Tsuyoshi Yoshida (1924 – January 5, 1988), known by the pen name Go Mishima (三島剛, Mishima Go), was a Japanese homoerotic fetish artist and founder of the magazine Sabu . He is noted for his illustrations of "macho-type" men, often with yakuza-inspired irezumi tattoos. Mishima, along with Tatsuji Okawa, Sanshi Funayama, and Go Hirano, is regarded by artist and historian Gengoroh Tagame as a central figure in the first wave of contemporary gay artists in Japan.
Mishima was born in 1924 in Yokosuka, Kanagawa Prefecture. At 18, he was drafted into the Imperial Japanese Army, where he had his first homosexual experience with his commanding officer. Upon the end of the Second World War in 1945, Mishima relocated to Tokyo, where he immersed himself in the nascent gay nightlife of the city. Many bars and nightclubs during this era were operated by the yakuza; Mishima's fascination with their crew cut hairstyles and irezumi tattoos would figure heavily into his art.
During the late 1950s, Mishima discovered the art of Tom of Finland, who came to influence his own work. In 1955, Mishima met the writer Yukio Mishima at a gym, and formed a friendship on their shared interest in athletics, bodybuilding, and hypermasculine sexuality. The two men drew artistic nudes together as a pastime; Go Mishima began to pursue a career in homoerotic art in earnest with Yukio Mishima's encouragement, and adopted Mishima's last name to use as his pen name in tribute. After Yukio Mishima's death by ritual suicide, Go Mishima began to depict more violent material and themes in his art, including bondage, masochism, and torture.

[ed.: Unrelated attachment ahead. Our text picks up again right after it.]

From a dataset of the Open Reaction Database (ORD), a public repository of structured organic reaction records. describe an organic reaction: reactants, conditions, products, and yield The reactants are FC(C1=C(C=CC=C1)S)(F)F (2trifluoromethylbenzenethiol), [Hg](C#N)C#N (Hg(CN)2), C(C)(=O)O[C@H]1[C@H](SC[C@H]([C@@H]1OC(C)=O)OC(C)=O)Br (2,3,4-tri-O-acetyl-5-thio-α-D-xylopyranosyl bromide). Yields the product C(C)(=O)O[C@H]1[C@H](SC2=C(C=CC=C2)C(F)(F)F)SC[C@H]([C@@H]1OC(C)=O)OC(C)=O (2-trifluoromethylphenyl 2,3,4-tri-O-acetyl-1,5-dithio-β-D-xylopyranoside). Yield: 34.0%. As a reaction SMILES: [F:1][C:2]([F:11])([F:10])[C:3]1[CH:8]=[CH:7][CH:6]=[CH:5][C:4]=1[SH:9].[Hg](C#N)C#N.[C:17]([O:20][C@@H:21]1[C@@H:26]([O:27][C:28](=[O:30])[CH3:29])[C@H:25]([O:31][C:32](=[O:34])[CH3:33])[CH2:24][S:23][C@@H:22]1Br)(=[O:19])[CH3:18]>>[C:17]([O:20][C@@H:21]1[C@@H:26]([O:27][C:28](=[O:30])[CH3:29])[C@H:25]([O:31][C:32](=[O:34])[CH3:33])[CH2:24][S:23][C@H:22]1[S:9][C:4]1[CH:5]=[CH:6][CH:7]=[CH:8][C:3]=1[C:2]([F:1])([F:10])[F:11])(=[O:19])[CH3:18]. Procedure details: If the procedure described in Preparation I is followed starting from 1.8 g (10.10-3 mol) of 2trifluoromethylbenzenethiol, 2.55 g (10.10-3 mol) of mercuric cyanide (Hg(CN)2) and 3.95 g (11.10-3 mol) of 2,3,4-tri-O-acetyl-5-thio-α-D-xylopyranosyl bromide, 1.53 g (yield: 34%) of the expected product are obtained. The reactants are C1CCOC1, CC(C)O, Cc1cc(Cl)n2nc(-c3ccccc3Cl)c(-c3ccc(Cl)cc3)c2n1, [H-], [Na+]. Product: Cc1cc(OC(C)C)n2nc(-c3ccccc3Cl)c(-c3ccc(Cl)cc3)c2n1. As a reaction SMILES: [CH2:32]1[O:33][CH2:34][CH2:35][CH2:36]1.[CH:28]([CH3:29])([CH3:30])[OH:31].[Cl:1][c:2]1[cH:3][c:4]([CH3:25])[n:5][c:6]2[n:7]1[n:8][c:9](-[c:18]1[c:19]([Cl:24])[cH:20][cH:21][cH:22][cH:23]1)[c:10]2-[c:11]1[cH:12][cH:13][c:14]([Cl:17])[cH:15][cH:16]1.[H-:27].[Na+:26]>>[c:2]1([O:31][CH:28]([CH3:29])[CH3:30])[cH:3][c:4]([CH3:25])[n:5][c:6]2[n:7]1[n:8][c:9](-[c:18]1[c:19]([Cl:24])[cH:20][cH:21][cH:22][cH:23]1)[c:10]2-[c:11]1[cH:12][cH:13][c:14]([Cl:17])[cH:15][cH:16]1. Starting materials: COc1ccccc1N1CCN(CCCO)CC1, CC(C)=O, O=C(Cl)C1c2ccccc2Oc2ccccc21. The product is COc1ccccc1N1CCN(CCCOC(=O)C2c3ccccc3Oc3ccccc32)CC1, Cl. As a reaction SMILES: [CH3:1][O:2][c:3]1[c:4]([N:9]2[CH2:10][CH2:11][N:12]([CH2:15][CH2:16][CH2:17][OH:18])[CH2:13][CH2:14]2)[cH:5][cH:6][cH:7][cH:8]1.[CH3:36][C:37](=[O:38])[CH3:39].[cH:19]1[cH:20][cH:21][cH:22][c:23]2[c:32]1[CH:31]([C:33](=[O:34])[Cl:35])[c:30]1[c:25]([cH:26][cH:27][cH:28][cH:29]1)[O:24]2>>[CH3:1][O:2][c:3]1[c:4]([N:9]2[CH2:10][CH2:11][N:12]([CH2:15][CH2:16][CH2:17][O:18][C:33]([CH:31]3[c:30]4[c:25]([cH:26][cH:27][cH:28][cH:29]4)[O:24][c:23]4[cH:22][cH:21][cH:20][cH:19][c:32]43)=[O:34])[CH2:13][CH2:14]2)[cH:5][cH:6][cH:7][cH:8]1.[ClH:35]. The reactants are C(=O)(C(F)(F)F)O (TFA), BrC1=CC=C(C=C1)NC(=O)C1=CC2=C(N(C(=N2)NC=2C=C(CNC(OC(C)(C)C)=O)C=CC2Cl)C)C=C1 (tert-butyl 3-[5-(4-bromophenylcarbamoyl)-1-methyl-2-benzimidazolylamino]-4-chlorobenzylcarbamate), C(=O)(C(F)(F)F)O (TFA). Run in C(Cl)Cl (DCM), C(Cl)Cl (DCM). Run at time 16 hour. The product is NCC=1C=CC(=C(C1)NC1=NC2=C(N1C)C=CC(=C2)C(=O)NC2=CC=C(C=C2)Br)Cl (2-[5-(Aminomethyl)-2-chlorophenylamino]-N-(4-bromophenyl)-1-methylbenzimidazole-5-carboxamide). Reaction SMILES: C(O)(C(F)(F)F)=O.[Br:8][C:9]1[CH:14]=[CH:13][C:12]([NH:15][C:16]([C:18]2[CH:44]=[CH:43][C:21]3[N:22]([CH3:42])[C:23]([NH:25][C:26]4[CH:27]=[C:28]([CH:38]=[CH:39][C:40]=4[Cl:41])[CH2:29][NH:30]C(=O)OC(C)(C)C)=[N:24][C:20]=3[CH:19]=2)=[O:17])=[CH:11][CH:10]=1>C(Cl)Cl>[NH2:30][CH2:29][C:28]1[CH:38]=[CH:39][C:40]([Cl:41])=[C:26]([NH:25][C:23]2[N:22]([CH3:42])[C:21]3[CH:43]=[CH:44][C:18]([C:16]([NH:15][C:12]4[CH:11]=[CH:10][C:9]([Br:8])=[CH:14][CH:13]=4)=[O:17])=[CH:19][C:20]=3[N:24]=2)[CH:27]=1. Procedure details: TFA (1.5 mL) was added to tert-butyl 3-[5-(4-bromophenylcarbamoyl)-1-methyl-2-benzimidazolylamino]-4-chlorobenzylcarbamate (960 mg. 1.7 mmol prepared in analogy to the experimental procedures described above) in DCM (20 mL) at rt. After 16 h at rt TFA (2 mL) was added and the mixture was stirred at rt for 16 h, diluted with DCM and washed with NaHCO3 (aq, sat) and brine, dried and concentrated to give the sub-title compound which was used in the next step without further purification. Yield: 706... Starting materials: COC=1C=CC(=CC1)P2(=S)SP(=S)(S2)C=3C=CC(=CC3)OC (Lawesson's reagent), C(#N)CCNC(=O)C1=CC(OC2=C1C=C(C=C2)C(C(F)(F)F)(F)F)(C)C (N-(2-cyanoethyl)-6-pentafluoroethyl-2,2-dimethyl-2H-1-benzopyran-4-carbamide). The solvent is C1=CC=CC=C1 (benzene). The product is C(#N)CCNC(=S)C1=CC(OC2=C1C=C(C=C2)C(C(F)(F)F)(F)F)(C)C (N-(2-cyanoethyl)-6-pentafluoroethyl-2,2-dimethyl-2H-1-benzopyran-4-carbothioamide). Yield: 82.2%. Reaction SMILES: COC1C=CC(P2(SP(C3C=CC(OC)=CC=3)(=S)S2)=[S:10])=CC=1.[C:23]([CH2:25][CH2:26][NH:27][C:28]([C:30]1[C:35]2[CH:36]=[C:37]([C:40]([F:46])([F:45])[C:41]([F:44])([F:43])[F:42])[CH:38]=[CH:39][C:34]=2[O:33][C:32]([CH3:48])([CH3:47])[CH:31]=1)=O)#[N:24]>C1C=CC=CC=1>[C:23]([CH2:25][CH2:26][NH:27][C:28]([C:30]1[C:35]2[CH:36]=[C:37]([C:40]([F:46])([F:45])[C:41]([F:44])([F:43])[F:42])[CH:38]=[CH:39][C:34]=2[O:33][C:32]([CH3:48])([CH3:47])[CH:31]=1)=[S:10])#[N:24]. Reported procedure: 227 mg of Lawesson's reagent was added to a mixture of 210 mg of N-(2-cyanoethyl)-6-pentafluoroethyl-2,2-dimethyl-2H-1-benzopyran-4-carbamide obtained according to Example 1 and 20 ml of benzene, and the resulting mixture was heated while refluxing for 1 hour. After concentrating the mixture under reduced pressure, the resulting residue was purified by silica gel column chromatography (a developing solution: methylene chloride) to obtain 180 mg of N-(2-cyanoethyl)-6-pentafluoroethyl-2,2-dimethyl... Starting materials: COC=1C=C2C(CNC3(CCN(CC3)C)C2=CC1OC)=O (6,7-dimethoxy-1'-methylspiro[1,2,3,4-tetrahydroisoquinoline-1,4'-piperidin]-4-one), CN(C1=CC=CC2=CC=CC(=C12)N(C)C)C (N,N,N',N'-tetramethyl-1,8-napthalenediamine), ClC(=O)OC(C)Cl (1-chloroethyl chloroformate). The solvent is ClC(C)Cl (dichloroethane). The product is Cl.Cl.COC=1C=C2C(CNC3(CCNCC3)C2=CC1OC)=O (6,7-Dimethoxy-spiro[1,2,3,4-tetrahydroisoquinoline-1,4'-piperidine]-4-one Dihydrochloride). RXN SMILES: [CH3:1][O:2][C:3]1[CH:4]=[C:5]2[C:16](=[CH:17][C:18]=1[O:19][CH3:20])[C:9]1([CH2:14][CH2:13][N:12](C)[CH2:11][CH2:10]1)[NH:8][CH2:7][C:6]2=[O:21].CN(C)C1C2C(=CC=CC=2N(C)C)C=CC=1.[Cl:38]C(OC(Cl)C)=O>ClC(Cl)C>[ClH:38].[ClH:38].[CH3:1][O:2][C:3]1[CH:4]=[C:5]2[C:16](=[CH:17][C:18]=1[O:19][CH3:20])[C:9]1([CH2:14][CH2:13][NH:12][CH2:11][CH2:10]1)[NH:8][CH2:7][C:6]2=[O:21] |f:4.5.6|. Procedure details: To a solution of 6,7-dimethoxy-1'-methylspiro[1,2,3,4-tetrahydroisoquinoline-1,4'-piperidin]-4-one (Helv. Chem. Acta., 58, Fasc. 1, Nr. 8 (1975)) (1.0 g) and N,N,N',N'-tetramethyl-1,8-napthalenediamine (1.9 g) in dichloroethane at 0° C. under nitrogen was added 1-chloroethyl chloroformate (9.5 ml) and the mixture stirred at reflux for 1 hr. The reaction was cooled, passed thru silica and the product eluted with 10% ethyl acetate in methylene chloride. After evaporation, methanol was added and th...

In 1964, Mishima was published in Fuzokukitanand Bara, two of the first magazines in Japan to publish gay and gay pornographic content. He was an early contributor to Barazoku, which in 1971 became the first commercially circulated gay magazine in Japan. Dissatisfied with the bishōnen art style of Barazoku, Mishima founded Sabu in 1974, which focused on images of masculine men, and was more explicitly pornographic.
On January 5, 1988, Mishima died of complications from cirrhosis. A commemorative issue of Barazoku was published in tribute to Mishima in 1989, in which Sadao Hasegawa referred to him as "a master illustrator of the male physique." The first solo exhibition of Mishima's art was held in 1999, at Gallery Naruyama in Tokyo.